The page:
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Uploaded on Friday 25 Oct 2013
Movement of the toys
Of the 164 products containing a toxic metal, six originated in the EU, contrary to labeling data. The presence of such
substances raises questions over the integrity of EU standards and regulations for children’s products. A large proportion of products containing toxic metals also contained the Russian conformity mark which supposedly confirms compliance with existing national safety requirements. This raises concerns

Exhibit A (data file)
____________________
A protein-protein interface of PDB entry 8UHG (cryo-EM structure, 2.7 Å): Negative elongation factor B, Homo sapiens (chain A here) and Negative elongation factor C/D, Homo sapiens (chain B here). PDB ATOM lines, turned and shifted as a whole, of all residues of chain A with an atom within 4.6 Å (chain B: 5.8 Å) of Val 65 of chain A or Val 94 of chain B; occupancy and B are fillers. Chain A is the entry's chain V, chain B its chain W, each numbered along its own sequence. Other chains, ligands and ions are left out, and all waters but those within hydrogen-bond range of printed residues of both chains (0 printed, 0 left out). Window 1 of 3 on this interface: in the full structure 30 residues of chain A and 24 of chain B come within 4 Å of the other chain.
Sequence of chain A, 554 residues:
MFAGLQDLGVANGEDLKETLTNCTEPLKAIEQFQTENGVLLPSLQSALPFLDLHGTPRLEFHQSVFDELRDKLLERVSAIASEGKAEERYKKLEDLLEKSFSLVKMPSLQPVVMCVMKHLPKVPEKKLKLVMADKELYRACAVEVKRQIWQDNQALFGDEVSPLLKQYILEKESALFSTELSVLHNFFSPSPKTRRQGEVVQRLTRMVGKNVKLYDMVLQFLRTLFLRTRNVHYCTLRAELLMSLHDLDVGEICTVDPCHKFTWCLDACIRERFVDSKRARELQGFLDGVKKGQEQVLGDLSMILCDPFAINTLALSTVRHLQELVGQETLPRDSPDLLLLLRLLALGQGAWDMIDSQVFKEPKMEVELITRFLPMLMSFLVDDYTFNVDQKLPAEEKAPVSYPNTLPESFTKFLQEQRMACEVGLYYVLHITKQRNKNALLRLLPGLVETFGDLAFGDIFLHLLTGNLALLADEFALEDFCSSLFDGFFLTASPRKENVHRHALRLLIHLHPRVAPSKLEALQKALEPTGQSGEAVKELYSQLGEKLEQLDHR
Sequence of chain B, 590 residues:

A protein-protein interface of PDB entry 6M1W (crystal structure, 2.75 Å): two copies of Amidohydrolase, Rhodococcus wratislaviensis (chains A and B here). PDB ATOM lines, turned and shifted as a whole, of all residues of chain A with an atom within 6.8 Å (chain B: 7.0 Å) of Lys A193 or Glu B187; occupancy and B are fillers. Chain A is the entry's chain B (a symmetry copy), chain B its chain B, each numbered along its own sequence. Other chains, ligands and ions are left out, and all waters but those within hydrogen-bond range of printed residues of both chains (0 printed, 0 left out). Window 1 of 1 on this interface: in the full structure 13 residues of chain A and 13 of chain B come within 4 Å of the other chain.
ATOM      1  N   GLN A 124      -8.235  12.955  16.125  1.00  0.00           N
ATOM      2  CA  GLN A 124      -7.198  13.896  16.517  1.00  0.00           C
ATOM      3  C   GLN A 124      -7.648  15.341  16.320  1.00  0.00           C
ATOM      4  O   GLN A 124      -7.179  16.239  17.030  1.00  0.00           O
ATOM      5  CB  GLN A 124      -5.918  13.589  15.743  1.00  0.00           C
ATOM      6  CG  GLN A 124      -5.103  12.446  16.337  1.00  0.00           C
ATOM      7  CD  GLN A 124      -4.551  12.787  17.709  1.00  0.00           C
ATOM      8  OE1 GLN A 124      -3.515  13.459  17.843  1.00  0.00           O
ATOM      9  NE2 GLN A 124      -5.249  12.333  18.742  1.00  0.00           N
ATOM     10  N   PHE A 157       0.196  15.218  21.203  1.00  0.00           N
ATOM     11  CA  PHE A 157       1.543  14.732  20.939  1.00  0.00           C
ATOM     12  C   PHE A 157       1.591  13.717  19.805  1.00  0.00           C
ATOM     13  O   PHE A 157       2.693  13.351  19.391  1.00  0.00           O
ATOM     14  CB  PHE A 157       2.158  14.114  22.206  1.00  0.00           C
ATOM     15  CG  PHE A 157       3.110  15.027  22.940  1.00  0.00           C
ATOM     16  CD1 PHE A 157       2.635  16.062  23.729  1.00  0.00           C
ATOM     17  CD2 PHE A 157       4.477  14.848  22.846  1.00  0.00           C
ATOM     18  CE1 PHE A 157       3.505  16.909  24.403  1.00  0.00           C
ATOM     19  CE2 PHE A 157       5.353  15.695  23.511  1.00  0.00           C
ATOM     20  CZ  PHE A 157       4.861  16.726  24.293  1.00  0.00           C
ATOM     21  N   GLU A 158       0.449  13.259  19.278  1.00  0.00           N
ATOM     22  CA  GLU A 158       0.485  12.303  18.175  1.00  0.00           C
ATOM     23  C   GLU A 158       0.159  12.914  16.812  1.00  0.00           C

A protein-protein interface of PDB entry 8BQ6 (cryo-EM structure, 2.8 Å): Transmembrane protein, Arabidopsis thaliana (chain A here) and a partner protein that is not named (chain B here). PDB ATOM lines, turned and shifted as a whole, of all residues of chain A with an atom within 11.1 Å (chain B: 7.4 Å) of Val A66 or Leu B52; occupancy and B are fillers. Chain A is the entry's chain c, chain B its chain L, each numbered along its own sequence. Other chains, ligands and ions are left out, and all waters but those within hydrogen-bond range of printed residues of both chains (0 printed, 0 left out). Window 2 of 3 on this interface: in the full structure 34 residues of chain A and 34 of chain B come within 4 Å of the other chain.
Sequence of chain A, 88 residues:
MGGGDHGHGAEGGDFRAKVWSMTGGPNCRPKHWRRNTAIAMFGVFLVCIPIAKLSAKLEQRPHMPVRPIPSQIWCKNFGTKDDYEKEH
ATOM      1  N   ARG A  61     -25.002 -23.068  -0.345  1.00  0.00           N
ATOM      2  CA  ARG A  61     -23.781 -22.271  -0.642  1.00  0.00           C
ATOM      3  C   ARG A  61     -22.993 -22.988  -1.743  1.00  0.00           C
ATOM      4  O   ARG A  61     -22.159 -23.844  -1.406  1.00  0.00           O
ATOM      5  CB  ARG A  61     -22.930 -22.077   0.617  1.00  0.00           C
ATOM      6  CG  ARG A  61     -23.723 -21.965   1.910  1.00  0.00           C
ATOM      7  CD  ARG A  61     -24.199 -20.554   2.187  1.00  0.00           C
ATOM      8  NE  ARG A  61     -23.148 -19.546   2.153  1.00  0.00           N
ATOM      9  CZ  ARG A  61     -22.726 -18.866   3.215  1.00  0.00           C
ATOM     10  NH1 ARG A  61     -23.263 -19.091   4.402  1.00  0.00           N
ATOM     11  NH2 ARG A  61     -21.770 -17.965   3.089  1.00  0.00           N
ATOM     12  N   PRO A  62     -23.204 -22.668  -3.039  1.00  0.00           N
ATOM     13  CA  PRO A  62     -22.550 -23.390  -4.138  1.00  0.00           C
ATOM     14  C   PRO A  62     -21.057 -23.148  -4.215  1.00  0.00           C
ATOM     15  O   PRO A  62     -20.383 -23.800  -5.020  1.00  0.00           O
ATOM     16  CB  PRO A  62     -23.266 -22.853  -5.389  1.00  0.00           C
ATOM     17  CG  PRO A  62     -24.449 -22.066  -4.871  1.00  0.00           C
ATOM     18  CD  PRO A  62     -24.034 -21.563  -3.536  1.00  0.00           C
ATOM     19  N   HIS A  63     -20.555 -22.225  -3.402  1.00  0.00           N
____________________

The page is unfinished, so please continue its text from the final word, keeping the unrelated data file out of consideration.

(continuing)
among safety advocates in the EECCA region that the conformity mark does not ensure consumer safety.
The good news emerging from the study is that 70 per cent of children’s products tested did not contain toxic metals above
levels of concern. Most of these products came from China but some were from Russia, Armenia and Belarus. This suggests that manufacturers are capable of producing toys with low or no toxic
metals present. The study also demonstrates that it is technically and economically feasible to entirely eliminate toxic metals from children’s products.